Case 0371-04-RA

Tribunal Constitucional, Caso No. 0371-04-RA, publicado en el Suplemento al Registro Oficial No. 274, 19 de mayo de 2006.
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This case was originally brought before the First Chamber of the Contentious Administrative Tribunal by a group of organizations of the Amazon Basin in Ecuador who were challenging the fact that Colombia was fumigating with glyphosate (within their plan to eradicate coca) within a 10-km strip from the border of Colombia and Ecuador. The organizations claimed that the close proximity to Ecuador of such fumigations allowed the harmful chemicals to drift onto Ecuadorian land, thereby causing the residents to suffer health affectations, their livestock to die and general harm to the environment.

The lower-level court, the First Chamber of the Contentious Administrative Tribunal had accepted the request for the writ and issued a resolution on March 30, 2004 ordering an “immediate adoption of measures towards remedying the harm caused and preventing it from being continued, and with this purpose, the sued Ministries and competent bodies of the Executive Function, in their respective scopes of action, shall enforce the necessary measures towards redress, as the actions that they have taken heretofore have not been able to definitively solve, until today,  the extremely serious problems that are claimed.”

The Ministers of Agriculture and Livestock, Ministry of Public Health, Ministry of Foreign Relations and State Attorney General, challenge the resolution via an appeal filed before the Constitutional Tribunal, which was granted by order dated April 26, 2004.

The Court enumerated the requirements under Article 95 of the Constitution and the specific framework prescribed in the Constitutional Control Act for a constitutional writ of protection of fundamental rights: “a) an unlawful act exists, b) that violates a subjective constitutional right, c) threatens or causes serious and imminent danger to the detriment of the petitioner.”

The Court determined that the harms caused by the chemicals used in fumigations had been widely proven. It noted that Congress had ordered the President of Ecuador to reach an agreement with the President of Colombia so that the fumigations would not be carried out within the 10-km strip of land and necessary programs would be developed at border areas that were affected by fumigations; the Court also noted that Congress had ordered the Ecuadorian President to demand compensation from the Colombian President for Ecuadorians who had suffered harm. The Court determined that despite the diplomatic effects of the Government of Ecuador, such efforts had not been able to preserve and protect the environment, and protect the rights of the Ecuadorian people.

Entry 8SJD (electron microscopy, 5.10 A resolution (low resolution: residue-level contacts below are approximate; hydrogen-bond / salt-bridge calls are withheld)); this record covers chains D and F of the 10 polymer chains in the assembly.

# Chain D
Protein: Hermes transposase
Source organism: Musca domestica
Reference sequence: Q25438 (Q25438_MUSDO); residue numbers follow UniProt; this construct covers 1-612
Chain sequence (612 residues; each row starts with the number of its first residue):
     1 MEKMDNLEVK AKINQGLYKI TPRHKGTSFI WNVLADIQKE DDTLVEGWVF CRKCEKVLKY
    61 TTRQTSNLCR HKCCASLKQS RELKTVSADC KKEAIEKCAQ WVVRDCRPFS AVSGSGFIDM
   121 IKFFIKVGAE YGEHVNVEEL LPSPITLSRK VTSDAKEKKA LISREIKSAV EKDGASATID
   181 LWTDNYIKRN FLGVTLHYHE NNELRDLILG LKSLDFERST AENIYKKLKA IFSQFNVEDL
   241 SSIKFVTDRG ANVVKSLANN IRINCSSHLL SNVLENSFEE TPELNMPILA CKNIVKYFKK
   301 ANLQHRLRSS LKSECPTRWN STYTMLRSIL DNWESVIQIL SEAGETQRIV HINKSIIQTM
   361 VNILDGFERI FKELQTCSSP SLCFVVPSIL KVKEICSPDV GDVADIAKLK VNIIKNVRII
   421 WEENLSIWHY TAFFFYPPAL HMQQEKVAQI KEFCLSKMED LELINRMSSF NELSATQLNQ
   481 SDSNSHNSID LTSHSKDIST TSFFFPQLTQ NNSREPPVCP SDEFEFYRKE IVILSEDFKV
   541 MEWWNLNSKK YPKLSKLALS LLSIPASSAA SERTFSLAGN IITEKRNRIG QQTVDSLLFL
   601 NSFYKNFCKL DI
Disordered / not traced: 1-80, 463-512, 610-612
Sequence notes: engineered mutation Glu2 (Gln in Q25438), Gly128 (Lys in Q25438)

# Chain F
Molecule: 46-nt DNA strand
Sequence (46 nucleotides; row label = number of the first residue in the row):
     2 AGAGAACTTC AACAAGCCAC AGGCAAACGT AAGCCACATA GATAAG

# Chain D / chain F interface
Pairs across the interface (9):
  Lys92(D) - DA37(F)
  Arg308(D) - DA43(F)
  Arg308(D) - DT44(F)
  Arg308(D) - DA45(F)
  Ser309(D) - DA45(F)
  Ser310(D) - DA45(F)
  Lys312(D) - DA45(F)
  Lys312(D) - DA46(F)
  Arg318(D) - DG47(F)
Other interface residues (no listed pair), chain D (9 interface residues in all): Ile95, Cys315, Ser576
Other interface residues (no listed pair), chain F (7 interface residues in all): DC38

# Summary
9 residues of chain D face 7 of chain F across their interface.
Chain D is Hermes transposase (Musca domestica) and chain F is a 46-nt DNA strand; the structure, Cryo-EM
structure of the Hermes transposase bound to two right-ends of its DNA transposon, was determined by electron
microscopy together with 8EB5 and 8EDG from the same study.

The Court decided to confirm the resolution of the lower tribunal which had textually ordered the: “immediate adoption of meetings towards remedying the harm caused and preventing it from being continued, and with this purpose, the sued Ministries and competent bodies of the Executive Function, in their respective scopes of action, shall enforce the necessary measures towards redress, as the actions that they have taken heretofore have not been able to definitively solve, until today, the extremely serious problems that are claimed”. As a result, The Court granted the writ for protection of fundamental rights.

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